Crane operator devices face bigger cranes and busier sites

By Euan Youdale14 June 2010

The SMIE DLZ342 anti-collision system being used at the Roissy Charles de Gaulle Airport constructio

The SMIE DLZ342 anti-collision system being used at the Roissy Charles de Gaulle Airport construction site, Paris, France

Operator information systems are moving with the times to provide accessible data in busier working environments for more advanced and larger cranes.

We are all aware that accidents and downtime must be avoided at all costs and operator comfort goes along way to ensuring this happens.

SMIE has been producing crane anti-collision systems for some 30 years. "The time when the jobsites were asked to choose between security and productivity has passed because of the anti-collision systems SMIE has developed," says Jean-Louis Olivier, SMIE chairman executive officer.

Apart from the additional benefit of increased productivity, anti-collision systems and other monitors discussed here create a better working environment for the operator.

"Crane operators have a great deal of responsibility and have to work in many potentially stressful situations. The anti-collision system enables SMIE to significantly reduce the stress by allowing the operator to focus on productivity," says Olivier.


The existing SMIE AC246 and DLZ342 anti-collision systems have been adapted to meet the requirements of EN14439-Category 2 safety of tower cranes standard. This means they eliminate interference when used with up to 21 wireless or 30 wired units.

According to SMIE, the new regulation has a major affect on construction sites and requires data to be of high quality. The systems provide functions to allow the operator to easily perform the system check tests and receive this data. In this case the test button is on the display panel.

The AC243 anti-collision system can manage up to 21 cranes on the same wireless network, up from 14 units. The associated SGC240 data logger system can also now accommodate 21 wireless units in the same network.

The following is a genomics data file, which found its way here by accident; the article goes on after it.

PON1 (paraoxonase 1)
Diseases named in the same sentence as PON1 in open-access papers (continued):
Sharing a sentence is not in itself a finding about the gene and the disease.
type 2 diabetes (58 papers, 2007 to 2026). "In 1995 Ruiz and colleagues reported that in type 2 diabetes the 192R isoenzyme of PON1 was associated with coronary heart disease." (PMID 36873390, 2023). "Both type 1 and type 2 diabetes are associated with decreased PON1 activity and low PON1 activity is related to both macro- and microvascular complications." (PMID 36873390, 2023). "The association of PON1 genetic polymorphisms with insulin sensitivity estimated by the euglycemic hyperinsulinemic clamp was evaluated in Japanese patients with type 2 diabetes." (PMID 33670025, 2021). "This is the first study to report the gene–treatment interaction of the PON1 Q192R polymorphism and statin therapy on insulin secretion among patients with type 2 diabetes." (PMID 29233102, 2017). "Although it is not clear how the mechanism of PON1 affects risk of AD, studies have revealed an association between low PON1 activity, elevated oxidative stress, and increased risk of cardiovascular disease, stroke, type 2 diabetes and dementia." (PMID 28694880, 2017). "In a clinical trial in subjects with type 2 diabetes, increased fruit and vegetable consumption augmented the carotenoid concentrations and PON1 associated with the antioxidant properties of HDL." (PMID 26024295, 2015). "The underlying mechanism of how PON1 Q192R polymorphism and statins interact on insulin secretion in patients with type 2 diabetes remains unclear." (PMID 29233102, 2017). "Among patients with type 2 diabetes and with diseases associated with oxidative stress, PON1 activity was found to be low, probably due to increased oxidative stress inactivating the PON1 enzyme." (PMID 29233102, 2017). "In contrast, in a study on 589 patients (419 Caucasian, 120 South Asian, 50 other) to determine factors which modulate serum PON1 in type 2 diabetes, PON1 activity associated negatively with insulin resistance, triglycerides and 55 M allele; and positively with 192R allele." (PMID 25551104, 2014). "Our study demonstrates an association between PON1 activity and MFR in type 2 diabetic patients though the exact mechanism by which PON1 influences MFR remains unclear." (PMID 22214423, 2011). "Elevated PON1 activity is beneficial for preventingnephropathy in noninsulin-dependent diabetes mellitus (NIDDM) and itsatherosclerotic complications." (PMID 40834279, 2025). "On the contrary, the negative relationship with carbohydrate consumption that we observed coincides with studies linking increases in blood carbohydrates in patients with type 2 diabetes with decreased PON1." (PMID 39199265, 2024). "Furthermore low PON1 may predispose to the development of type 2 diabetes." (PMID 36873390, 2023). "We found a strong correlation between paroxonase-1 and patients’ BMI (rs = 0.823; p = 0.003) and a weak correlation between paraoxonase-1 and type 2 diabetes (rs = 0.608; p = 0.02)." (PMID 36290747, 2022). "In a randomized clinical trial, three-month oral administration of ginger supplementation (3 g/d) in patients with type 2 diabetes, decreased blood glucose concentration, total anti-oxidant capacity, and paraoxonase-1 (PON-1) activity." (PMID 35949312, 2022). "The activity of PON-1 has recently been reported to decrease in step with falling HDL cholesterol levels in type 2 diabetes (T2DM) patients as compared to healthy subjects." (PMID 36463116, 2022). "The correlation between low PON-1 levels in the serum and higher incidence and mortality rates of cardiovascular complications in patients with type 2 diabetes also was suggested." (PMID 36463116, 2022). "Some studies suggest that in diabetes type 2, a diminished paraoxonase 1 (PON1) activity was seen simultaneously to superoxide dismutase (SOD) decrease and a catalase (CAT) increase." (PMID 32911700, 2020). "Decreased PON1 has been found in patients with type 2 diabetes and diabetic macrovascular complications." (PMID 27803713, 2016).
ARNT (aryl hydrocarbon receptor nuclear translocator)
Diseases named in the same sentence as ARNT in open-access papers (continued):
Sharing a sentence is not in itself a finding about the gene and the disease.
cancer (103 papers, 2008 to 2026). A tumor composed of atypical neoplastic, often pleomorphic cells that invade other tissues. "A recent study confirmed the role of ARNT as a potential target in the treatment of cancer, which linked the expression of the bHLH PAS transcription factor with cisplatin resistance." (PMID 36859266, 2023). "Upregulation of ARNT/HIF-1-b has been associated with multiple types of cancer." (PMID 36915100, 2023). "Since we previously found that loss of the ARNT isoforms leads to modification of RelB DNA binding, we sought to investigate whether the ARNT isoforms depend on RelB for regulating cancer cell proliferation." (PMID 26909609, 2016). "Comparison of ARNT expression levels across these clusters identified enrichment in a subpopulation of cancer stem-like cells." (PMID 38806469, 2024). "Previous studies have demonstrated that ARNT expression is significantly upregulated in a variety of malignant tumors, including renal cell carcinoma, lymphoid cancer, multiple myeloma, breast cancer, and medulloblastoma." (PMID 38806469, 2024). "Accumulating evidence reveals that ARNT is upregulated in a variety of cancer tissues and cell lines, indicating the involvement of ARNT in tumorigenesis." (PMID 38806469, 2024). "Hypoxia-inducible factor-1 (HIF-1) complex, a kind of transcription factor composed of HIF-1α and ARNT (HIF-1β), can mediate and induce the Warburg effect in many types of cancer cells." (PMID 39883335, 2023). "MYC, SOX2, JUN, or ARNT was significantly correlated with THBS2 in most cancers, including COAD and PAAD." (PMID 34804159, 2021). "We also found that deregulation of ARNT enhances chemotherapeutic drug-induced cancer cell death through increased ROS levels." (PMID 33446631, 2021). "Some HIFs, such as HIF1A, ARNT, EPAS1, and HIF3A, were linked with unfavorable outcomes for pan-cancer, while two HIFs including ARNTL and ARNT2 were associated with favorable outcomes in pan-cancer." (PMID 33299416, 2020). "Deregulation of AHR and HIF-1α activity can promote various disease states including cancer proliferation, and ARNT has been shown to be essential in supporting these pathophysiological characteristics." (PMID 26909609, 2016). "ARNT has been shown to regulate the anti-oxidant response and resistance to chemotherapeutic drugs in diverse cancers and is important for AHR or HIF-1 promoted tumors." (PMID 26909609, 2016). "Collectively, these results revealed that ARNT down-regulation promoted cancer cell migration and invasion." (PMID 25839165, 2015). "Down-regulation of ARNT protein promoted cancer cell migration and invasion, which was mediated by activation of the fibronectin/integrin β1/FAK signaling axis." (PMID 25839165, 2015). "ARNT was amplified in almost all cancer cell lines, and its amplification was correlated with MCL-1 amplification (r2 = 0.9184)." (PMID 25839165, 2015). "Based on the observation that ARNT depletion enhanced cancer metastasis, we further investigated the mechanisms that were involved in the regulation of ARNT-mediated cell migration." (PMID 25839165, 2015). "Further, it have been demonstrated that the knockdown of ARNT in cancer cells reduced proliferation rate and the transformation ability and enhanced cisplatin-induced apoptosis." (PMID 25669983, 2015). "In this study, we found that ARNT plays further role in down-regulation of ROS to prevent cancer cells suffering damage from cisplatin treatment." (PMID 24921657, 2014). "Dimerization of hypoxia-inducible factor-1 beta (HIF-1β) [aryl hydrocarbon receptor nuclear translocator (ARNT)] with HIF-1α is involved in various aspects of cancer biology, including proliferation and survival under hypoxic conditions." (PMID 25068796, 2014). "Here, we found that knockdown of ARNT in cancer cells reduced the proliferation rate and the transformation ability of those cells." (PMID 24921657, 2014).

According to SMIE, the device helps the operator work at optimal speeds and distances by taking into account the hoisting cable, jib, counter-jib, mast supplying data on the crane and the position of the load.

"The central unit carries out its calculations several times a second and takes into account the braking capacity of each movement when determining the risk of collision," explains Olivier.

Total information

User-friendliness is a feature that Rayco-Wylie has been working on with its latest "crane information centre", providing at-a-glance display of all machine parameters that are connected to the system.

"With an increasing demand for versatile but more user friendly crane indicators, we decided to design the i3000 as system that can easily be used and understood, while incorporating more capacity to display information for the operator," says Frank Bearsdley, technical director.

Features include the ability to view all necessary information at a glance with, among other things, an interactive crane configuration picture.

There is continuous indication of duty and falls settings, as well as data protection in case of failure, hoist rope overload protection, motion cut option and reverse video display for night viewing. There is also diagnostics system, warning the operator of system failure. It meets all known American, European and international safety standards, says Rayco-Wylie.

The company's latest product, the i3500 CAN bus rated capacity indicator, combines a range of crane information with two CAN bus communication interfaces and a graphic LCD display. In addition, there is an isolated input and relay box. The card actuates the relays according to commands received from the CAN bus link. The processor reads four digital inputs and their status is transmitted to the CPU.


An easily readable all-in-one display is also the cornerstone of Load Systems International's (LSI) range-topping GS820 display and receiver system. It allows up to 20 fields of data to be seen at a glance on the six inch (150 mm) screen that is designed for viewing in direct sunlight. Up to 32 sensors can be monitored. Users can switch between graphical display and text only display of data. The system is also designed to cope with temperatures between -20 and +50°C.

Another advantage to the user is the after sales service. According to Carlos Barletta, inside sales, it is the only company of its type to offer immediate replacement of a system should one become faulty in the field. "If something happens to a piece of our equipment, you send it back to us and we will send you a replacement right away until we work out what is wrong. This means you do not get any downtime."

As previously mentioned, another important time-saver is attained through personalised settings. The GS820 allows user settable limits and alarms for each installed sensor. Sensors can include any combination of a whole range, including, load cell, load pin, angle and length, anti-two block, wind speed and tip height.